A few weeks ago, I was driving into work listening to a Public Radio International program about ongoing terrorism in Iraq. The topic that day was the murder of a driver for a Kuwaiti trucking firm. Obviously, the goal of the terrorists was to deny supplies from coming into Iraq by instilling fear in the company and/or it’s drivers.
The guest on PRI that day made what I thought was a rather bizarre slander against the Kuwaiti trucking firms. Asked by the host whether or not this would be an effective tactic, the guest noted that the drivers employed by the Kuwaitis are foreiengers and that the tactic would not work because the Kuwaiti firms could care less about the safety of their foreign workers.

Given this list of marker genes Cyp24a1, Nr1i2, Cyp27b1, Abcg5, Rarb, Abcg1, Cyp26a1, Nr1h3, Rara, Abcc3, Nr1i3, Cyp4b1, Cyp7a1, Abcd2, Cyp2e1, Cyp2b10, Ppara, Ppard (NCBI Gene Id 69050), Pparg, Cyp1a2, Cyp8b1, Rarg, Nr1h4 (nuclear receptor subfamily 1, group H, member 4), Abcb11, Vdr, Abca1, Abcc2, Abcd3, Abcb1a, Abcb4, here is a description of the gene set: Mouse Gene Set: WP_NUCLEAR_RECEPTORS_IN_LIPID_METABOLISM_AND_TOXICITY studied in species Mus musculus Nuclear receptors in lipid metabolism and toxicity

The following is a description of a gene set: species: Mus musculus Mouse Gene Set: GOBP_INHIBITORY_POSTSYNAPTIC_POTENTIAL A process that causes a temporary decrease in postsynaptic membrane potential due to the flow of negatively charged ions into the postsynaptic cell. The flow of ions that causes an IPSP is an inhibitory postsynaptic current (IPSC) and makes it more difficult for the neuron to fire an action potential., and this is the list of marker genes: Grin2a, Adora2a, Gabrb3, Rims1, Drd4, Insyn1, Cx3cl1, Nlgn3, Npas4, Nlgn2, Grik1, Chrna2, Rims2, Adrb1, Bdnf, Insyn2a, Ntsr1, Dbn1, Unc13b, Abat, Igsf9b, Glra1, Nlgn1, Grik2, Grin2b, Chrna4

In fact, last week one of the major trucking firms, Kuwait Gulf and Link, announced it would cease all operations in Iraq in an effort to free seven of its drivers held hostage by a group calling itself the Secret Islamic Army. The hostages were all foeigners — three Indians, three Kenyans and an Egyptian.
Frankly, I don’t think the firm should have given in to terrorism on principle, but it’s understandable why they made that decision. I wonder if the PRI guest will go back on network now and apologize. I won’t be holding my breath.
Kuwaiti firm bows to kidnappers’ demands, stops work in Iraq. Agence-France Press, August 27, 2004.
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